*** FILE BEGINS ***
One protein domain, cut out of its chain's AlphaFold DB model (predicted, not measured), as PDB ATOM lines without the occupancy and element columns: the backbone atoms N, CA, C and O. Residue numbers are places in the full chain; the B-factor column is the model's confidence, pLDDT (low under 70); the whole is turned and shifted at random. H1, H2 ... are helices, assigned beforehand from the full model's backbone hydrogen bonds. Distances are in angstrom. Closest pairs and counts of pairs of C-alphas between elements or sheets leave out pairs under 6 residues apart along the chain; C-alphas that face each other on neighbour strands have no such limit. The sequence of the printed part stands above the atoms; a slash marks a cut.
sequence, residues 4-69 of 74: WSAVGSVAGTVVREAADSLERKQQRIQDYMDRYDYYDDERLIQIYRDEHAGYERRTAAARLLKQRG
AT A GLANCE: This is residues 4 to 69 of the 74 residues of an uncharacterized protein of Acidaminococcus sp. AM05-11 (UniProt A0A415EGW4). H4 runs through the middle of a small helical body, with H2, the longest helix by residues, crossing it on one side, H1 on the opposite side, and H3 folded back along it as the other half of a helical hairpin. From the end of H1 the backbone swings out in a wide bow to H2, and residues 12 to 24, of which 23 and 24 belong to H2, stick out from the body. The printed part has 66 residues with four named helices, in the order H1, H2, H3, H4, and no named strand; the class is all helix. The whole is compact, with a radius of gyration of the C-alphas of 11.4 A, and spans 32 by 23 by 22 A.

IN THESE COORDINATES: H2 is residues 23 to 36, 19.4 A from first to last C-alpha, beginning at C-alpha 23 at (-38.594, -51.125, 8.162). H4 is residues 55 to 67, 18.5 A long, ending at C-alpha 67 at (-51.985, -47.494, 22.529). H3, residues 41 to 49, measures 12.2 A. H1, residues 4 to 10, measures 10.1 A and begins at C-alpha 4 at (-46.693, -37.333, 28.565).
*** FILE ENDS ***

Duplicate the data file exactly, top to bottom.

One protein domain, cut out of its chain's AlphaFold DB model (predicted, not measured), as PDB ATOM lines without the occupancy and element columns: the backbone atoms N, CA, C and O. Residue numbers are places in the full chain; the B-factor column is the model's confidence, pLDDT (low under 70); the whole is turned and shifted at random. H1, H2 ... are helices, assigned beforehand from the full model's backbone hydrogen bonds. Distances are in angstrom. Closest pairs and counts of pairs of C-alphas between elements or sheets leave out pairs under 6 residues apart along the chain; C-alphas that face each other on neighbour strands have no such limit. The sequence of the printed part stands above the atoms; a slash marks a cut.
sequence, residues 4-69 of 74: WSAVGSVAGTVVREAADSLERKQQRIQDYMDRYDYYDDERLIQIYRDEHAGYERRTAAARLLKQRG
AT A GLANCE: This is residues 4 to 69 of the 74 residues of an uncharacterized protein of Acidaminococcus sp. AM05-11 (UniProt A0A415EGW4). H4 runs through the middle of a small helical body, with H2, the longest helix by residues, crossing it on one side, H1 on the opposite side, and H3 folded back along it as the other half of a helical hairpin. From the end of H1 the backbone swings out in a wide bow to H2, and residues 12 to 24, of which 23 and 24 belong to H2, stick out from the body. The printed part has 66 residues with four named helices, in the order H1, H2, H3, H4, and no named strand; the class is all helix. The whole is compact, with a radius of gyration of the C-alphas of 11.4 A, and spans 32 by 23 by 22 A.

IN THESE COORDINATES: H2 is residues 23 to 36, 19.4 A from first to last C-alpha, beginning at C-alpha 23 at (-38.594, -51.125, 8.162). H4 is residues 55 to 67, 18.5 A long, ending at C-alpha 67 at (-51.985, -47.494, 22.529). H3, residues 41 to 49, measures 12.2 A. H1, residues 4 to 10, measures 10.1 A and begins at C-alpha 4 at (-46.693, -37.333, 28.565).